Striped Bass (morone saxatilis)
The silvery striped bass gets its name from the 7
or 8 dark, continuous lines along the side of its body. Most striped bass
weighing more than 30 pounds are females. The fish can weigh up to 100
pounds and reach nearly 5 feet in length!
Striped bass spawn in fresh water but spend most of their
adult lives in the ocean. On the Atlantic coast they range from the St.
Lawrence River in Canada to Florida's St. Johns River, although they are
most prevalent from Maine to North Carolina.
After about 3 years, at the juvenile stage, the females
begin to migrate to the ocean where they mature. The males tend to remain
in the estuary longer than the females. After 5 to 7 years, females return
to spawn for the first time. It takes several years for spawning females
to reach full productivity. An average 6 year old female produces half
a million eggs while a 15 year old can produce three million.
When water temperature begins to rise in the spring,
mature fish begin their spawning runs. Most Atlantic Coast striped bass
spawn in freshwater rivers and streams of Chesapeake Bay. Other important
areas include the Hudson River, Delaware River and rivers along the North
Once the female deposits her eggs, they are fertilized
by milt (sperm) ejected from the males. Because they are only semi-buoyant,
the eggs require enough water flow to stay suspended for 2 or 3 days until
Larval striped bass obtain nutrients from the yolk sac
for about 5 days after hatching. The larvae are particularly vulnerable
to pollution, starvation and predators during this stage.
Cause for Concern
The decline of Atlantic striped bass was so alarming
that Congress enacted an Emergency Striped Bass Act in 1979. Under the
Act, a study was initiated to assess the size of the migratory stock,
investigate the causes of the decline, calculate its economic importance
and recommend measures for restoration.
From this research, scientists from the U.S. Fish and
Wildlife Service,state agencies and universities discovered new information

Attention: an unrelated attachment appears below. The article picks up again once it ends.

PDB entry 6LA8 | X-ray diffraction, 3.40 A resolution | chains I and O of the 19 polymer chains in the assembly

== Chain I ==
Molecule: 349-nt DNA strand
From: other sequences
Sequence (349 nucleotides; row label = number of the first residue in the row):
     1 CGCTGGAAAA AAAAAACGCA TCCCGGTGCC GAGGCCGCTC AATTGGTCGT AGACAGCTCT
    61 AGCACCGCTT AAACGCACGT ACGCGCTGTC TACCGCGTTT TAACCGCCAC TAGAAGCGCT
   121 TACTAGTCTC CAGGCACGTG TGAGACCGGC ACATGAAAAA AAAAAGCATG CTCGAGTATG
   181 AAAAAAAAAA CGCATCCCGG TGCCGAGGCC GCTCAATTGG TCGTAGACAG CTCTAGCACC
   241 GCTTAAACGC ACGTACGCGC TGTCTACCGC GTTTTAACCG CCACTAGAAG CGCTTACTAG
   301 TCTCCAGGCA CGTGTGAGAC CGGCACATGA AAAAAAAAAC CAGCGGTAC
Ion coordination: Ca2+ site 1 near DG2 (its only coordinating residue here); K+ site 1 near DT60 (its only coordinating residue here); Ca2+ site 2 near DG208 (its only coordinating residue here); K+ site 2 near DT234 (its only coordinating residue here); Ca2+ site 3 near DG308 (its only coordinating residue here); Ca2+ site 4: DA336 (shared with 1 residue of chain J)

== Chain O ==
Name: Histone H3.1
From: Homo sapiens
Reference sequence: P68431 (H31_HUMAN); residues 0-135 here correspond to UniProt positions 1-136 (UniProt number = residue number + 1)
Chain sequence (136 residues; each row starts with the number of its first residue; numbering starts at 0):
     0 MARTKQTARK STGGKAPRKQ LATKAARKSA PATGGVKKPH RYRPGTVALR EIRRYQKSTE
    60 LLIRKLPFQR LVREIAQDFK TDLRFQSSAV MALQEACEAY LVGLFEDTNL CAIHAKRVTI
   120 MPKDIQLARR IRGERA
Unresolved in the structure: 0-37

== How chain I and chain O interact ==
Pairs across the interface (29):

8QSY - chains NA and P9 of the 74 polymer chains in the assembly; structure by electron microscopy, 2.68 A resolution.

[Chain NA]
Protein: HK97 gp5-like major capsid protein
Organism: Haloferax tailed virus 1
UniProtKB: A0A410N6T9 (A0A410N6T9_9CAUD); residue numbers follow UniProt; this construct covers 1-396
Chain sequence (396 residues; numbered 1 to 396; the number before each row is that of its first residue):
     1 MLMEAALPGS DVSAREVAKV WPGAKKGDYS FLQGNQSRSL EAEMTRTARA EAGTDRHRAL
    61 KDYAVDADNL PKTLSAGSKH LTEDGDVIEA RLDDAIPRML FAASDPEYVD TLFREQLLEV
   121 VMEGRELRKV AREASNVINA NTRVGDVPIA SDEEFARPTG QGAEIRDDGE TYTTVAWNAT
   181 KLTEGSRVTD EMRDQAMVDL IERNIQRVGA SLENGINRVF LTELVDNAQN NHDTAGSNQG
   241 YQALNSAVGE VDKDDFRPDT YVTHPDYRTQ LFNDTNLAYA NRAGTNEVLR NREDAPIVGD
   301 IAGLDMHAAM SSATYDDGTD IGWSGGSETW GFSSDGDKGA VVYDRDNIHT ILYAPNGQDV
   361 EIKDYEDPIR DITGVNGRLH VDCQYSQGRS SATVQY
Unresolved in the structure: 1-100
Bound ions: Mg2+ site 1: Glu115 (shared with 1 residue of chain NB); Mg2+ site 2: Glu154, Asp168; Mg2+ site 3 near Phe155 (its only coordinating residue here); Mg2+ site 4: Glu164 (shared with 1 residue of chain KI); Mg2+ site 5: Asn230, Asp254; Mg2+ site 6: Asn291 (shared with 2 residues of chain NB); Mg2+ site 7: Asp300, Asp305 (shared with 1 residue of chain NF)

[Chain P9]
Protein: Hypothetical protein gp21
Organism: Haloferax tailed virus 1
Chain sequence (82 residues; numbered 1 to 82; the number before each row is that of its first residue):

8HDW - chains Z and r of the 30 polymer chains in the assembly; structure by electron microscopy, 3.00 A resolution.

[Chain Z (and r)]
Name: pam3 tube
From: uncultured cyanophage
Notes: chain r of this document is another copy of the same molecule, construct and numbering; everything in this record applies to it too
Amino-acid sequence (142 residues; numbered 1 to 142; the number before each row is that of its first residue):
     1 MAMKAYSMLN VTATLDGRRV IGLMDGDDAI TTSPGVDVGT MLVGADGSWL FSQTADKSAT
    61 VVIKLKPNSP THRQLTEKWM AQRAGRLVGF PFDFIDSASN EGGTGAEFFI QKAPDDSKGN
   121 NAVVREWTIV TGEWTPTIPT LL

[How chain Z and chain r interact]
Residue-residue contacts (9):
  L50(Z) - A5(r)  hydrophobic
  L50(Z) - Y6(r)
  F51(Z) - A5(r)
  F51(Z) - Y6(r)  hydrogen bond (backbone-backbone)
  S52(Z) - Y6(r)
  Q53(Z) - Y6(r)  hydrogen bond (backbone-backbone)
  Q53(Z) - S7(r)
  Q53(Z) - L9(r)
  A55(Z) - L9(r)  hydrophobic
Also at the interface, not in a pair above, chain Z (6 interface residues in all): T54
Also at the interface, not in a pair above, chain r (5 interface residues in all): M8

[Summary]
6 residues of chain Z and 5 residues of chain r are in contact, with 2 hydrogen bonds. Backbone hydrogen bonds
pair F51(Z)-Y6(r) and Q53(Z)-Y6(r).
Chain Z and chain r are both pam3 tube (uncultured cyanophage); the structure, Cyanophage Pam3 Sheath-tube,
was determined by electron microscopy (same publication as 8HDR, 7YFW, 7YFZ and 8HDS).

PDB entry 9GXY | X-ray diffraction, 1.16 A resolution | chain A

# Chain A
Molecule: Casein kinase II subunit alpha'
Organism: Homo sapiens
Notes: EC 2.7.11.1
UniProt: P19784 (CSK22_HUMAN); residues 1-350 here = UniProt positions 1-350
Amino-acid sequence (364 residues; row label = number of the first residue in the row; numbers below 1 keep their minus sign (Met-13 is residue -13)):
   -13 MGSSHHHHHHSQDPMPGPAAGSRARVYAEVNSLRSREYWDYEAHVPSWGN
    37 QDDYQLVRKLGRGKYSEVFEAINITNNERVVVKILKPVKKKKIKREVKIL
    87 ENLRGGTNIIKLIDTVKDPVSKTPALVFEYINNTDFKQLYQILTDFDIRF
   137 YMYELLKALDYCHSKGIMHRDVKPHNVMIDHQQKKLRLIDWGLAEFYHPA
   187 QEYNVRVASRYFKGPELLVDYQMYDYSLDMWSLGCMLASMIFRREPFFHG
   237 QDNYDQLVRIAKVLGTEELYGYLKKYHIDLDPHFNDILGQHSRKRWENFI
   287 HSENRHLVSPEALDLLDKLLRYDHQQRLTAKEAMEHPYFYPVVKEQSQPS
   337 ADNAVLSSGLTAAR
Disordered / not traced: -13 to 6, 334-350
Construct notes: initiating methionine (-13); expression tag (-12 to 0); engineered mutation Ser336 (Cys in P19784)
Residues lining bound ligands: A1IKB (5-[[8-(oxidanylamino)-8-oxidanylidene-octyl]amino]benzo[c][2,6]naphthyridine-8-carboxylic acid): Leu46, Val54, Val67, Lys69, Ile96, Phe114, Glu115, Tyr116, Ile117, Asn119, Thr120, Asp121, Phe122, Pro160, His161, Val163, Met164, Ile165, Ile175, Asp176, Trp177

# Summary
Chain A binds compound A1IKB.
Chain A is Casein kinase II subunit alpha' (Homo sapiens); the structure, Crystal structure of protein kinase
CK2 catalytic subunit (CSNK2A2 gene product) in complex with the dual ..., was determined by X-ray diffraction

about striped bass to assist them in restoration. Careful assessment of
the stock showed that, because of overfishing, the striped bass population
was much more susceptible to natural stresses and pollution. They also
discovered that fluctuation of water temperature at spawning grounds is
the most significant natural stress the fish face.
Research conducted in the Chesapeake's Nanticoke and
Choptank rivers indicated that highly acidic rain reacts with aluminum
in the soil, causing it to dissolve in the water. The combination of high
acidity and aluminum is lethal to newly hatched stripers. Larval striped
bass are also very susceptible to toxic pollutants like arsenic, copper,
cadmium, aluminum and malathion, a commonly used pesticide. Studies showed
that chlorination of effluent from sewage plants and electric power stations
adversely affects zooplankton, leading to starvation of newly hatched
striped bass that feed on it.
The study team also concluded that reducing fishing pressure
would have an immediate positive effect by enabling females with eggs
to spawn. An Atlantic States Marine Fishery Commission management plan,
based partly on recommendations of this study, set size and pound limits
to reduce the catch.
In 1985, Maryland imposed a total moratorium on striped
bass. Virginia followed by banning striped bass fishing in spawning areas.